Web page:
Model bnat06 bcat06
Standard model 22.0% 32.6%
Geminate model 21.7% 32.3%
Combination 21.5% 31.9%

Pronunciation Variants

An error analysis on the bnat06 data was carried out for data the Arabic system evaluated in the GALE 2006 evaluation. The main source of errors involves the insertion or deletion of a prefix or a suffix, such as the confusion of ktAb/wktAb or ktAbh/ktAb. The article 'Al' is found in 37% of the prefix errors (many prefixes end in Al), and contributes an absolute error of 1%. In examining the errors a number of dialectal pronunciation variants were observed, that were not represented in the lexicon. Figure 1 shows two spectrograms of the word 'aljalsa (meeting). The final short vowel in the example on the left is an /a/. The right example is the same word, but the final vowel is not produced in the same manner. Arabic speakers consider this to be an /i/, whereas it appears more like an /e/ in the spectrogram,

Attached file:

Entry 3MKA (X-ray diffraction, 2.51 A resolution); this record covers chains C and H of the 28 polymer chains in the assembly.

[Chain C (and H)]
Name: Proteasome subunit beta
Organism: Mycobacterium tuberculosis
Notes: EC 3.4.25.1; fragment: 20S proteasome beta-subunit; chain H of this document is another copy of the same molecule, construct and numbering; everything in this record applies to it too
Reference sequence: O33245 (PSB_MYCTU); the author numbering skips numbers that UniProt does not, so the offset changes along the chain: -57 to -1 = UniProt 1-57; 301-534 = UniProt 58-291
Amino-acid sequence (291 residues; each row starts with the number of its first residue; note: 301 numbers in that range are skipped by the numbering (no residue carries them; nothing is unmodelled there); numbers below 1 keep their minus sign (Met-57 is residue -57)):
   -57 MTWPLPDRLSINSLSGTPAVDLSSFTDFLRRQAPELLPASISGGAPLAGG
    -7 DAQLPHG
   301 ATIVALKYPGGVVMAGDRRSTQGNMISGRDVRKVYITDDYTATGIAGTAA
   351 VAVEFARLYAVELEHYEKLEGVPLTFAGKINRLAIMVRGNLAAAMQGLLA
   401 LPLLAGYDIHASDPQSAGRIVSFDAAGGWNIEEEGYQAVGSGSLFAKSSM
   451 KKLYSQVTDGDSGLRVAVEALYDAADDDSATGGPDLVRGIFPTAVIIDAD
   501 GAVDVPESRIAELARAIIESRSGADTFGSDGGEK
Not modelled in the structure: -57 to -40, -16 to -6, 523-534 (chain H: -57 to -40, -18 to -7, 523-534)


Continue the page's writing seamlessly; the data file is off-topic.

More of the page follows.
Figure 1: Example spectrograms of the word 'aljalsa (meeting) illustrating the Lebanese realization of the final vowel.]

Alternative variants were systematically added to the pronunciation lexicon, and an absolute performance improvement of 0.3% was obtained on the broadcast news dev data and 0.6% on the broadcast conversation dev data.

Duration Modeling